While I agree that enthusiastic consent - expressed as explicitly as possible - is the ideal toward which feminists must work, enshrining it in law is a much trickier matter. You and I may have a real disagreement on that point. I think we would strongly agree that we need to work toward making enthusiastic consent a very strong social norm.

I wish you well in your work.

 
At January 08, 2009 12:07 AM, Blogger Marcella Chester said...

Sungold,

I only took your statements out of context because your blanket statements made in a certain context give rapists a huge opening to rape while not meeting your definition of rape.

I looked up Ohio's rape statute and it is worded differently but the rape law explicitly does NOT require resistance as you claim it does.

"A victim need not prove physical resistance to the offender in prosecutions under this section"

 
At January 08, 2009 12:14 AM, Blogger Sungold said...

Right! In my last comment, I said it need not be *physical* resistance. But it's clear from the statute that some form of resistance is required in order for an act to be classified as rape.

As for the idea that taking statements out of context is a good idea or a legitimate tactic ... Well, I'll let others be the judge. Myself, I'm trained in history as well as women's studies, and in both disciplines context is pretty crucial.

Thanks for posting my response. I appreciate it.

Best regards,
Sungold

 
At January 08, 2009 1:34 AM, Blogger Marcella Chester said...

Sungold,

By your acknowledged fundamental disagreement with me about the definition of rape I didn't actually change the meaning of your words when I highlighted them out of context and I didn't misrepresent what you believe about the definition of rape or about genuine legal consent.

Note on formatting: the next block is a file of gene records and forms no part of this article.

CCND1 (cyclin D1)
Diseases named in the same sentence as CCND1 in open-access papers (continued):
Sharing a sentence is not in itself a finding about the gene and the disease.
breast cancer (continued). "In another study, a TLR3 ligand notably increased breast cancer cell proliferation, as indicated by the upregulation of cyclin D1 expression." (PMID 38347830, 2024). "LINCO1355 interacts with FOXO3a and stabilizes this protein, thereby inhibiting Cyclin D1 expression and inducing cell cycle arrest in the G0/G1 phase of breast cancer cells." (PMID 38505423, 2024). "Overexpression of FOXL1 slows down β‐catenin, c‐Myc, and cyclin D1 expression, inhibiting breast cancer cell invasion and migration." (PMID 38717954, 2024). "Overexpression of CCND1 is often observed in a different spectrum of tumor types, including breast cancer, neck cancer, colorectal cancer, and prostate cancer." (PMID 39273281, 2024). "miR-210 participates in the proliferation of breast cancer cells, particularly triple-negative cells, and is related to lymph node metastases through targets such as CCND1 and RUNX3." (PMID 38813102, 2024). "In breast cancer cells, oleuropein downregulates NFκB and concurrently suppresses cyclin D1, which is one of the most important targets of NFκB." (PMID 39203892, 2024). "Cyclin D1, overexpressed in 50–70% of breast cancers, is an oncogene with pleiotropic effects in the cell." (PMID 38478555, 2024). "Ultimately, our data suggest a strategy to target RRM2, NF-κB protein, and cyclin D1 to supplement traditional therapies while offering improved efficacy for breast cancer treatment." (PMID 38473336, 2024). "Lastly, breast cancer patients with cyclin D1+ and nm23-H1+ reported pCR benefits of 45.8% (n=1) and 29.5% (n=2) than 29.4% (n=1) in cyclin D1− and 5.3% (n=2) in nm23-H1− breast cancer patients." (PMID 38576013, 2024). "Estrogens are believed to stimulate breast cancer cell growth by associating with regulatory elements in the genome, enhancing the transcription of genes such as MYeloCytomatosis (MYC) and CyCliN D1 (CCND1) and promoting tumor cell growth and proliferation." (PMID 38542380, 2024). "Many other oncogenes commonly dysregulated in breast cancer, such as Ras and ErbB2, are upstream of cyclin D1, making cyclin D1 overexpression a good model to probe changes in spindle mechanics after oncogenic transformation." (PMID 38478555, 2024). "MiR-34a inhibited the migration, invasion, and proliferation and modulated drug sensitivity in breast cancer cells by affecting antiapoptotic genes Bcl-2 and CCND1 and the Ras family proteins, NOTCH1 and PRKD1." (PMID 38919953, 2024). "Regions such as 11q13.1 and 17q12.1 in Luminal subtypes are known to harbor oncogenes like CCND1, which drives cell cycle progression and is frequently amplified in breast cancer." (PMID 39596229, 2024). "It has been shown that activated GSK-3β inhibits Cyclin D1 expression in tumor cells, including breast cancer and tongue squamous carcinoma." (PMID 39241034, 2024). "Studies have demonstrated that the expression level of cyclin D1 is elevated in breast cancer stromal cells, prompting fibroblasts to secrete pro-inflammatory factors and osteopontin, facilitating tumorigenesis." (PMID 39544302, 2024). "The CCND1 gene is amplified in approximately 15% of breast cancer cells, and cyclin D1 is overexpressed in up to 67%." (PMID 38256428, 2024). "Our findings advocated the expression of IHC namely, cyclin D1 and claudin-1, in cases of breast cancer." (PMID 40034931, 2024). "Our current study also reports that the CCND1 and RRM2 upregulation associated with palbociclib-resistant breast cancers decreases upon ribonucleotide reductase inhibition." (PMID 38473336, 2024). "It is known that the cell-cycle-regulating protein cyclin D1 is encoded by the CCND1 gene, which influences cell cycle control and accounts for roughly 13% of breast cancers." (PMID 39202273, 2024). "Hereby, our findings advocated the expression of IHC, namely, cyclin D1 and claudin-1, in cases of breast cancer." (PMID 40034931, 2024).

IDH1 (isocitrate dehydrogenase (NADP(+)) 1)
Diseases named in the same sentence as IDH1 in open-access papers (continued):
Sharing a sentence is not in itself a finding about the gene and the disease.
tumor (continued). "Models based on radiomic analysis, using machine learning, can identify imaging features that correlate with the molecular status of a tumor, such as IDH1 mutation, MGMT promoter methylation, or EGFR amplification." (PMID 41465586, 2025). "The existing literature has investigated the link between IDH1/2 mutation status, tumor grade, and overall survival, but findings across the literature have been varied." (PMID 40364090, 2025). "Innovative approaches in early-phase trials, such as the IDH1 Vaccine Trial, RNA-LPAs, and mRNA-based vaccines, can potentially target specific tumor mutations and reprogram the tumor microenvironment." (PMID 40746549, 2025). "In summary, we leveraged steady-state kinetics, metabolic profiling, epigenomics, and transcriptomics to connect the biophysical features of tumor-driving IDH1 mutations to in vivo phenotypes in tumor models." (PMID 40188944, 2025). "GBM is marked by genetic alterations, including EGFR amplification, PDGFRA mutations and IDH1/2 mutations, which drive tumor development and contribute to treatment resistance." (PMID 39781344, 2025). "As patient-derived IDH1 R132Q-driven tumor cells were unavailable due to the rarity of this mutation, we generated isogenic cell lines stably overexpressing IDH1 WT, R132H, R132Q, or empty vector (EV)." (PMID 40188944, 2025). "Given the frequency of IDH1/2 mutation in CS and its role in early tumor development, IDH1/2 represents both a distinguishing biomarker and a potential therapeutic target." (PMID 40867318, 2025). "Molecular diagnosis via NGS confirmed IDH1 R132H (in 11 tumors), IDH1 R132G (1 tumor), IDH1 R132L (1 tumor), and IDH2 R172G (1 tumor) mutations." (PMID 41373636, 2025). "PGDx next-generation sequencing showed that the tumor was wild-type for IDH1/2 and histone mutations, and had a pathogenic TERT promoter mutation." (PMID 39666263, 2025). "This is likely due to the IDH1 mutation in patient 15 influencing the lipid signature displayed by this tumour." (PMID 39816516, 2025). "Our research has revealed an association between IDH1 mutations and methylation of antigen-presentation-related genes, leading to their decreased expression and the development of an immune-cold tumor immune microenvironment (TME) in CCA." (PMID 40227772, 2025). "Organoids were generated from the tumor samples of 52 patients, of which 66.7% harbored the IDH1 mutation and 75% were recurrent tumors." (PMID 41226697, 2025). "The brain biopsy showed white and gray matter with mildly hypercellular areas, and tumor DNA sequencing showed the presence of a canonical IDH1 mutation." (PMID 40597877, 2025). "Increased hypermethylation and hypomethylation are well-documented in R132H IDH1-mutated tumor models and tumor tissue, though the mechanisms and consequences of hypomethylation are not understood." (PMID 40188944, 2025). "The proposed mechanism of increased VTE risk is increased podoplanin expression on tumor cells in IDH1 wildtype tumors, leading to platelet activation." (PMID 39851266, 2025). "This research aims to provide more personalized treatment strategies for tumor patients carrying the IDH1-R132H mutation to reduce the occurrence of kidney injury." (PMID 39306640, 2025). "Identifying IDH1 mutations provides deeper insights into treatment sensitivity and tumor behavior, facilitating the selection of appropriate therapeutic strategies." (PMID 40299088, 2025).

I reread the Ohio rape statute and no resistance is required for someone to be guilty of rape.

"No person shall engage in sexual conduct with another when the offender purposely compels the other person to submit by force or threat of force."

Many people who are compelled by force (raped) don't get a chance to say no or to resist in any way that you require for you to acknowledge that was done was real rape.

You are denying many rapes including mine which clearly met the Ohio definition of rape.

Whenever I was asked I said no but that was before the day I was raped.

 
At January 08, 2009 5:10 AM, Blogger Alice said...

I recommend having a read of Deborah Cameron's The Myth of Mars and Venus which coves exactly this kind of so-called "communication problem" - there's an extract here. She rightly points out that in rape cases, all the responsibility for communication is placed on the woman ("why weren't you clear enough?"); the man is never asked to justify why he didn't understand an indirect refusal, even though that's a basic part of human conversation in all other areas. A quote:

"By suggesting that men have trouble understanding any refusal which is not maximally direct, the myth of Mars and Venus has added to the burden judicial proceedings place on women who claim to have been raped. They can now be challenged not only to prove that they did not consent to sex, but also that they refused in a manner sufficiently direct to preclude misunderstanding."

 
At January 08, 2009 9:30 AM, Blogger Sungold said...

Marcella, my comment was phrased as an *expansion* on the idea that force need not be present for an act to constitute rape. I said that when force is not in play, a lack of consent ought to be sufficient to classify the act as rape. In saying that, I actually go further than the Ohio standard, which requires at least the *threat* of force.